One of my favorite business quotes is Jack Welch’s: “Face reality as it is, not as it was or as you wish it were.” I recently read an article in Inc. magazine written by Adam Hanft that was entitled, “The Risk of Doing Nothing.”
I thought the article had some themes that were particularly fitting for the dairy industry today. Yes, I realize that it is often more comfortable to do nothing when cash flow is so positive! However, doing nothing can often put you at greater risk than boldly moving forward with what looks like the correct option.
Look what happened to Montgomery Wards as they stood by and watched Wal-Mart become, not only the largest retailer around, but also one of the largest companies of any kind. How about Starbucks’ success compared to the track record of Folgers or Maxwell House?
The key is to break the “Continuum of Paralysis.” As Adam Hanft so accurately states, “No one decision to defer action ever looks all that monumental at the time.” However, over time, look out! The sad part is that indecision rarely punishes current management. It often “mortgages the future.” Thus, for those of you with another generation potentially coming into your business, is that what you want? Can you do better for them?
Here are some things to do to keep yourself on track:
* Do not misinterpret the current milk price (whether high or low) as an excuse to keep your finger on the “Hold” button.
* Look at your cost/cwt, your volume of milk, labor utilization, and how you might spread fixed costs out even further.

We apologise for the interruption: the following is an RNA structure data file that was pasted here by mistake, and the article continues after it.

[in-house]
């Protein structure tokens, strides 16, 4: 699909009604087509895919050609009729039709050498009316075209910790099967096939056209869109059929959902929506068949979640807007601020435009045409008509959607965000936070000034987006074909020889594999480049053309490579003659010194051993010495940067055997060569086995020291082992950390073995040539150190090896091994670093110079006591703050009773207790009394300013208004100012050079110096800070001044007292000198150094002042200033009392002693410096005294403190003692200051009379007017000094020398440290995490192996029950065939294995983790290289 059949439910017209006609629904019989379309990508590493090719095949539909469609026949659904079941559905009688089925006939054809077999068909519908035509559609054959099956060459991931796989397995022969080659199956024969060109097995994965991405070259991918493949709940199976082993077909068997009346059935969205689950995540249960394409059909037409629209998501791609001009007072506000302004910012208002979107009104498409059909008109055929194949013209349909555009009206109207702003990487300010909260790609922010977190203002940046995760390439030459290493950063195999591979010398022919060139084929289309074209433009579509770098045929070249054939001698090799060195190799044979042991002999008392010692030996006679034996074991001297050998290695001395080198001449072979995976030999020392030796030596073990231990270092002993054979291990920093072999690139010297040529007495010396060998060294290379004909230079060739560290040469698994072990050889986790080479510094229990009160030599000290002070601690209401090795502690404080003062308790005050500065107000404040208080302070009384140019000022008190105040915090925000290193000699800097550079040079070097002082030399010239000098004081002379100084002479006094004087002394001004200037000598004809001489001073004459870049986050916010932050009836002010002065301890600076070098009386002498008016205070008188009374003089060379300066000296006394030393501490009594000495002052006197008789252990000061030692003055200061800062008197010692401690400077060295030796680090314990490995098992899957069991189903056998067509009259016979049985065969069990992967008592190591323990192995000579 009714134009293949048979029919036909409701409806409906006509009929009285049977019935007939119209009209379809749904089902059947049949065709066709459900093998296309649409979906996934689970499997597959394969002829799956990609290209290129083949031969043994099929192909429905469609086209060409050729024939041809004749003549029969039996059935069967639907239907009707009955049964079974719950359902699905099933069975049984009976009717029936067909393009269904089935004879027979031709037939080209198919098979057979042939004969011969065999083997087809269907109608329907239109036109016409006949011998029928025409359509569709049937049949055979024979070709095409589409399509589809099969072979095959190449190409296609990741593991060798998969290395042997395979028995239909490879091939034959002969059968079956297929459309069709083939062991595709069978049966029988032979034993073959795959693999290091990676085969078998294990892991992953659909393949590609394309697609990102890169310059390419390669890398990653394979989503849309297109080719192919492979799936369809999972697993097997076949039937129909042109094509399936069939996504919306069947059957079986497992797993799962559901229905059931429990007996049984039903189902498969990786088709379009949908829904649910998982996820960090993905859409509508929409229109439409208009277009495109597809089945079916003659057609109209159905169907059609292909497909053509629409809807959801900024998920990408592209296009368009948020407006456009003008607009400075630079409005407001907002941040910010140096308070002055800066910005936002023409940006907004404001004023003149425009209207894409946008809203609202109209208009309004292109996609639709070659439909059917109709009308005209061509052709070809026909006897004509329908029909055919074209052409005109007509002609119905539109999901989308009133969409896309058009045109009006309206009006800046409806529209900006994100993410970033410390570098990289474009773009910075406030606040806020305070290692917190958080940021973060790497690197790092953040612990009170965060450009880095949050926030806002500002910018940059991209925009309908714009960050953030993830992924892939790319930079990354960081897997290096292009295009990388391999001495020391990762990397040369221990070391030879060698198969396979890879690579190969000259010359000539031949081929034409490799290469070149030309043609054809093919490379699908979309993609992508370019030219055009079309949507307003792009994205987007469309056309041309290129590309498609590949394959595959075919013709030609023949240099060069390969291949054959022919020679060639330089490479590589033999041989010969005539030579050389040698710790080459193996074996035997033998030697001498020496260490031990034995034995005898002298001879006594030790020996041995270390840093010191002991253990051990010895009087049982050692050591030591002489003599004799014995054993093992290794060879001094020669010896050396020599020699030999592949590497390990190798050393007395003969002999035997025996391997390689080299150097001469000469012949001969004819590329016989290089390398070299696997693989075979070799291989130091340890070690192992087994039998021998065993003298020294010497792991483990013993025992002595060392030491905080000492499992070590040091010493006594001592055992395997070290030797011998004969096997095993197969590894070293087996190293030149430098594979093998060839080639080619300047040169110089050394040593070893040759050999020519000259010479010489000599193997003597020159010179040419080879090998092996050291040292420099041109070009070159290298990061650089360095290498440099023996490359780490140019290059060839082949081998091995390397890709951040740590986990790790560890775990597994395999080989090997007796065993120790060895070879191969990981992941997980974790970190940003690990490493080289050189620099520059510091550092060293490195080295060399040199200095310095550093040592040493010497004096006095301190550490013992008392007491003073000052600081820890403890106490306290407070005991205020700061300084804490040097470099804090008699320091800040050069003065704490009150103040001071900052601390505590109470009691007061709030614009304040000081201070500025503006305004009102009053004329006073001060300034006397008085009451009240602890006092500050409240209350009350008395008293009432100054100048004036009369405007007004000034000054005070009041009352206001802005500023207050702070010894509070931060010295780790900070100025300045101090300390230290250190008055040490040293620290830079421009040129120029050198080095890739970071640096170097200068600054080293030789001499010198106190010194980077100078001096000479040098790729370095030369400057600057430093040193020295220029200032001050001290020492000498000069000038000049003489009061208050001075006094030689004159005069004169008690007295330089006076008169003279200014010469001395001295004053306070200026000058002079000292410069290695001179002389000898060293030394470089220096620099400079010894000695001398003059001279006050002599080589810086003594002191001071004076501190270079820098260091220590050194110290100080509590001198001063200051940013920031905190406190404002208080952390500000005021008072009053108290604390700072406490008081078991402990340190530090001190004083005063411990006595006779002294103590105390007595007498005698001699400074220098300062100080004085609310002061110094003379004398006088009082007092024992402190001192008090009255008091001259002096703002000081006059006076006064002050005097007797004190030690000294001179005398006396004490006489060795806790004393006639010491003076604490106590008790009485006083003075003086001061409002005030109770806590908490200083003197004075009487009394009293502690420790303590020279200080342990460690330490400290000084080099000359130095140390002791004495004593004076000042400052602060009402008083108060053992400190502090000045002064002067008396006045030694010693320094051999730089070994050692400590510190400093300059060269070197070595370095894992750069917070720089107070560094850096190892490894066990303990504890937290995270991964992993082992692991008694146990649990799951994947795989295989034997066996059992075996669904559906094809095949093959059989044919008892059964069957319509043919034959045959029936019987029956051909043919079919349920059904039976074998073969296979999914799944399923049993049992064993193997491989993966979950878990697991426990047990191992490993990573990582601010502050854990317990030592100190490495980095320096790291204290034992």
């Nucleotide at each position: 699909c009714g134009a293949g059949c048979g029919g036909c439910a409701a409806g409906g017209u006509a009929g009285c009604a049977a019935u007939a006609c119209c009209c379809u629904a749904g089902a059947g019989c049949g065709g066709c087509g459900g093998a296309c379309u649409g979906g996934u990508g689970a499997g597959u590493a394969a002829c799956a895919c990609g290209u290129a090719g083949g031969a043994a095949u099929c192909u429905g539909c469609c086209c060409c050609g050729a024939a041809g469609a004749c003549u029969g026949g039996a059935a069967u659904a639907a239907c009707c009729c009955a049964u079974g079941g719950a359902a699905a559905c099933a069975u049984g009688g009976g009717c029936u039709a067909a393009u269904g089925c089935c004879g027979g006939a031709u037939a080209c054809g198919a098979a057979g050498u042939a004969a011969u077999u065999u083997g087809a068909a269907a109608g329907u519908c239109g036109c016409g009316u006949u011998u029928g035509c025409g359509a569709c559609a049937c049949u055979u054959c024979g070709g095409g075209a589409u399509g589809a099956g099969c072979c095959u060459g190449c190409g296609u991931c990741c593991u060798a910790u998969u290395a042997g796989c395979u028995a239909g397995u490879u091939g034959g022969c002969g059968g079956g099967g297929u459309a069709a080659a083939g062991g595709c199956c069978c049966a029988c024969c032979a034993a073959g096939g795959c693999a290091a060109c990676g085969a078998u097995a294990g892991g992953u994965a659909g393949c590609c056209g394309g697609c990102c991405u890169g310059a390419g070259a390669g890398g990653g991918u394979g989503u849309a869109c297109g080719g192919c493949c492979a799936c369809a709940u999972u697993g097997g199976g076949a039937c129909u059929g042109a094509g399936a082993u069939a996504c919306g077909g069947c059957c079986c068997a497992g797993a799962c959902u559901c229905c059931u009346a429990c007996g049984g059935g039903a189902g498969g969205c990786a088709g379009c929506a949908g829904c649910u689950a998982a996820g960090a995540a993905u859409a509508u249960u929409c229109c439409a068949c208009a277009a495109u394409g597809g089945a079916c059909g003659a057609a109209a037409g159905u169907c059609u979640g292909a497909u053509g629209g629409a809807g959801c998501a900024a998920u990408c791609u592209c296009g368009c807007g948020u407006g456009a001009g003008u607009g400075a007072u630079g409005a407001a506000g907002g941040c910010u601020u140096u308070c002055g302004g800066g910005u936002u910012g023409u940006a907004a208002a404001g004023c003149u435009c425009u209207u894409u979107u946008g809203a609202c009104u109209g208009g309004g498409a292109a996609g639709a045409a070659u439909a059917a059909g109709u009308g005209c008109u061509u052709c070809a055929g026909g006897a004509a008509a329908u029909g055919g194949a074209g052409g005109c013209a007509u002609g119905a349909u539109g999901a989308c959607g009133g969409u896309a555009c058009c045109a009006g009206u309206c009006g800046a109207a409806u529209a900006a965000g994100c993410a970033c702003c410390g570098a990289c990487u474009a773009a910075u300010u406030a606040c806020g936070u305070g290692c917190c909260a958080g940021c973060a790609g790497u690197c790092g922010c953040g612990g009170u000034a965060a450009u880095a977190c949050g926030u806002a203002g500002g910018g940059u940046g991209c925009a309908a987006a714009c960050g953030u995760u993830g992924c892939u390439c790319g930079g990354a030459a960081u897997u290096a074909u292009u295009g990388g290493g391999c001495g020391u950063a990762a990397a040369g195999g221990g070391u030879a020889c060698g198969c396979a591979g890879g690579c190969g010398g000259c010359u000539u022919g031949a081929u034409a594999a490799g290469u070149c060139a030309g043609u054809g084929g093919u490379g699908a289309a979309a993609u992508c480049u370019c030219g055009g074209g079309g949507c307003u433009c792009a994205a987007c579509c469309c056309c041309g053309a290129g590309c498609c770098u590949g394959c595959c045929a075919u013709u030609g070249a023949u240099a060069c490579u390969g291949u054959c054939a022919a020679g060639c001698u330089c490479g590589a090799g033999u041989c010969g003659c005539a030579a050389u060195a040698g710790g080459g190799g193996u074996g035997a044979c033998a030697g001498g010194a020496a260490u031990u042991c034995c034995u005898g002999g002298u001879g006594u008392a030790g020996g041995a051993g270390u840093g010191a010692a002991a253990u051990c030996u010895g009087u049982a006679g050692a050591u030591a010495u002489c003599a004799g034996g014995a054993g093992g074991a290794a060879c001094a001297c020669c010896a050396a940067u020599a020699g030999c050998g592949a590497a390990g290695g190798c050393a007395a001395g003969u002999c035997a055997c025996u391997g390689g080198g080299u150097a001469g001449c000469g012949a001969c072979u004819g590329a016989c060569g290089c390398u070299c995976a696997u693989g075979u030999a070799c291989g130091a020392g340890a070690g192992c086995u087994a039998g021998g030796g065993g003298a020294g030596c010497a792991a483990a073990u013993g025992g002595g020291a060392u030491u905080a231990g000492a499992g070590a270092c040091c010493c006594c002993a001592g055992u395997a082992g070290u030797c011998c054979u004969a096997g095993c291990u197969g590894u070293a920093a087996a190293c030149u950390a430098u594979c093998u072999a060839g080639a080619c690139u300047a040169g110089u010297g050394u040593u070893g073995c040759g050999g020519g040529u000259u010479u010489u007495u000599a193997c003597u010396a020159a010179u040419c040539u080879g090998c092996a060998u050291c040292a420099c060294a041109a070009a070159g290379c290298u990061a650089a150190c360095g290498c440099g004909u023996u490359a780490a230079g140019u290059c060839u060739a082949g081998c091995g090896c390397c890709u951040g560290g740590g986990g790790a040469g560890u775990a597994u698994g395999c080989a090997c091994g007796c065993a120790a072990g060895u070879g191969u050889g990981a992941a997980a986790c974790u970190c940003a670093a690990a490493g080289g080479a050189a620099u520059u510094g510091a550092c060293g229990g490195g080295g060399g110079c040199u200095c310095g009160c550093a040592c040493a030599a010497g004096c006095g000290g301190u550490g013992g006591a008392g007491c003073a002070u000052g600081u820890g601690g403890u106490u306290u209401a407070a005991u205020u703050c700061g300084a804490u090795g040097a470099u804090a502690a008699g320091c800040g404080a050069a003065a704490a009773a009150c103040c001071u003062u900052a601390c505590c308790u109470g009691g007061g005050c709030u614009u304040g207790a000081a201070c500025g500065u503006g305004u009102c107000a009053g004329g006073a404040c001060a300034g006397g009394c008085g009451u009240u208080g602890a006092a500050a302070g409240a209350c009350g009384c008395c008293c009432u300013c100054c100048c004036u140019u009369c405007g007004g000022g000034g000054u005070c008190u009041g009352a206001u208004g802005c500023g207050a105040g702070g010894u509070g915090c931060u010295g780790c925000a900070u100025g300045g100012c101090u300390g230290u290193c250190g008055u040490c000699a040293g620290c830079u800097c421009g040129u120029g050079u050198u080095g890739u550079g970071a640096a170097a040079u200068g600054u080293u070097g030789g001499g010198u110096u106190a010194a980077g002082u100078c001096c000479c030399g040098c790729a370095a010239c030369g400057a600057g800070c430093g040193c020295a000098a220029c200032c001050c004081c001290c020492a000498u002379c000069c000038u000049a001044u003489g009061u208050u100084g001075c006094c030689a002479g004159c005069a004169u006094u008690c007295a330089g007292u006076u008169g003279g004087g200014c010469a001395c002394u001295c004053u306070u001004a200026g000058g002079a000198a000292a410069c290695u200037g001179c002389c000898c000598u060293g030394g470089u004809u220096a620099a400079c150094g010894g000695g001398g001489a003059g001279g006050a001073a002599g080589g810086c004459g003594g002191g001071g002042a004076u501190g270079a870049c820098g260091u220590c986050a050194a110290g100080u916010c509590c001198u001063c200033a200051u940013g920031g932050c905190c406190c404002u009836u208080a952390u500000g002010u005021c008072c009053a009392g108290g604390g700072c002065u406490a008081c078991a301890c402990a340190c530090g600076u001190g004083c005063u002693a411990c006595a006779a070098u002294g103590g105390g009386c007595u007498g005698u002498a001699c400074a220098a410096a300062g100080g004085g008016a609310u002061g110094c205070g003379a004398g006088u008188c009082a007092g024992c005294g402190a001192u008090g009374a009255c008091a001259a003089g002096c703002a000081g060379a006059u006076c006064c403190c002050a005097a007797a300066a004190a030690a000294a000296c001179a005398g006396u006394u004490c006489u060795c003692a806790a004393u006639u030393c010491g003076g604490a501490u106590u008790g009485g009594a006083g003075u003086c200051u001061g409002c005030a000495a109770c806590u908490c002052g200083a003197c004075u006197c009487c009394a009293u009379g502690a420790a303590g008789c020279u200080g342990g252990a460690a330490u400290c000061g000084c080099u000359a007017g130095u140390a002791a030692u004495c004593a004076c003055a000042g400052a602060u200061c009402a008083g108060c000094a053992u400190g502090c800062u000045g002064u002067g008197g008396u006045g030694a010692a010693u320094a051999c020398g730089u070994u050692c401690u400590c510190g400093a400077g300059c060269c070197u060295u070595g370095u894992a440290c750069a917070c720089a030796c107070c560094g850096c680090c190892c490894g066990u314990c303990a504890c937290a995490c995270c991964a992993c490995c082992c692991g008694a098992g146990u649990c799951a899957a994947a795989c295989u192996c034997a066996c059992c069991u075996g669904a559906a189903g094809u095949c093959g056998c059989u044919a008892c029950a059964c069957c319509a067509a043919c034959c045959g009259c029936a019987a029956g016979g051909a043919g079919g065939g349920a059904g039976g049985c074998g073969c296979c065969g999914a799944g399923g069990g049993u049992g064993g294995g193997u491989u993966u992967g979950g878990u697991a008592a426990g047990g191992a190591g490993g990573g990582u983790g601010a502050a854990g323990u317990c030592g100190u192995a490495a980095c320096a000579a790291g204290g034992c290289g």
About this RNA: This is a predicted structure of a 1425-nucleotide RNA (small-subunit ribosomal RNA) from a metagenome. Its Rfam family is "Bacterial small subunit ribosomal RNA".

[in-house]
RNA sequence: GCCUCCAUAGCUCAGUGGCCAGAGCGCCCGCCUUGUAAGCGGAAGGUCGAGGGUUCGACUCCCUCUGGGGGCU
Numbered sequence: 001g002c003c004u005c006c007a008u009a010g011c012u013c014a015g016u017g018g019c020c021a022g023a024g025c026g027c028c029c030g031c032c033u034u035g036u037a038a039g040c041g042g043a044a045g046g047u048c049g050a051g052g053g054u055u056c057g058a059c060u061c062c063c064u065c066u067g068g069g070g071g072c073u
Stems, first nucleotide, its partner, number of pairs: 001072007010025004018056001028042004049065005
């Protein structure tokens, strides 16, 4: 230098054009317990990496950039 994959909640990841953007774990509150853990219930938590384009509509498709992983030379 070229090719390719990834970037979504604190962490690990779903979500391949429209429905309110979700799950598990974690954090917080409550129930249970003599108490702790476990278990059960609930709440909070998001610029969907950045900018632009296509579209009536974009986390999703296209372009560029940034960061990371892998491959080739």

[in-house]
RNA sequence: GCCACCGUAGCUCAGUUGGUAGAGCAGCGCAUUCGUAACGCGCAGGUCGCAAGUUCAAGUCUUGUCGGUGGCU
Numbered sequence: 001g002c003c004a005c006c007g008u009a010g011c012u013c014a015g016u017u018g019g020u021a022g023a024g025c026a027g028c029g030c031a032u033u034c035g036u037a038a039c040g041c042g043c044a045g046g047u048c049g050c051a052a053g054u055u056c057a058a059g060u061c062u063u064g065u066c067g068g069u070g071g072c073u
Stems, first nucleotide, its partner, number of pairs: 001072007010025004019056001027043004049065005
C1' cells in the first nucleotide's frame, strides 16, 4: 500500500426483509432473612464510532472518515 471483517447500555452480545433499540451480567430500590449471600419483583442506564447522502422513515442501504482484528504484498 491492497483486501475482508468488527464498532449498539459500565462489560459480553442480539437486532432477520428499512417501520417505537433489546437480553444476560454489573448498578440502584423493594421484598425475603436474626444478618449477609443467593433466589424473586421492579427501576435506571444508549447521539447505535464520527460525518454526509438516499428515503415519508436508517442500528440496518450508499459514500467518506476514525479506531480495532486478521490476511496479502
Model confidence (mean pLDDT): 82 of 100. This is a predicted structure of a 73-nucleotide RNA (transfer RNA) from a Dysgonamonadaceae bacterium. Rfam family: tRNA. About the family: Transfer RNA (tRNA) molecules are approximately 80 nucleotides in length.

* Just as important – ask yourself, “Is there a better way we could perform…?” Perhaps, your management team could offer you some suggestions. Recently, one of my clients made a simple change in their feeding program and also changed when their heifers were being bred. These adjustments boosted production nearly 5 lbs./cow/day. That was monumental to their bottom line!
Along that same line, be open to new ideas. We must overcome the ongoing temptation to think that it is more risky to try new ways of completing tasks than it is to keep everything unchanged. In the dairy industry, doing nothing can get you run over!
Put together an action audit and see how well you stack up against the industry. Are you currently doing everything you can to stay competitive? Are you taking time to complete and measure the small tasks that can have such a large impact on your operation? This is not just about costs per cwt. It is also about how your operation is faring in terms of cows milked per hour, labor efficiency (cwt. shipped/employee), heifer efficiency (e.g. age at first calving) and many other items.
One other thought. As you compare yourself to the industry, you will likely see that you are doing better than others in terms of costs/cwt in some areas and not as well as other producers in some other areas. Don’t forget to check your current levels against those that you have historically achieved. One of the hazards of having high milk prices is that we can tend to add some expenses (such as extra labor, benefits or other items) that may not seem all that cost effective in times of $9.50 milk. You may not find any problems such as this, but please make a point to at least look. “Sacred cows” can be expensive.
To summarize, don’t fear change. Make an appointment with greater levels of success. As one of my favorite motivational speakers, Les Brown, stated, “Wherever you are in life, you made an appointment to be there!” Consider the possibilities!
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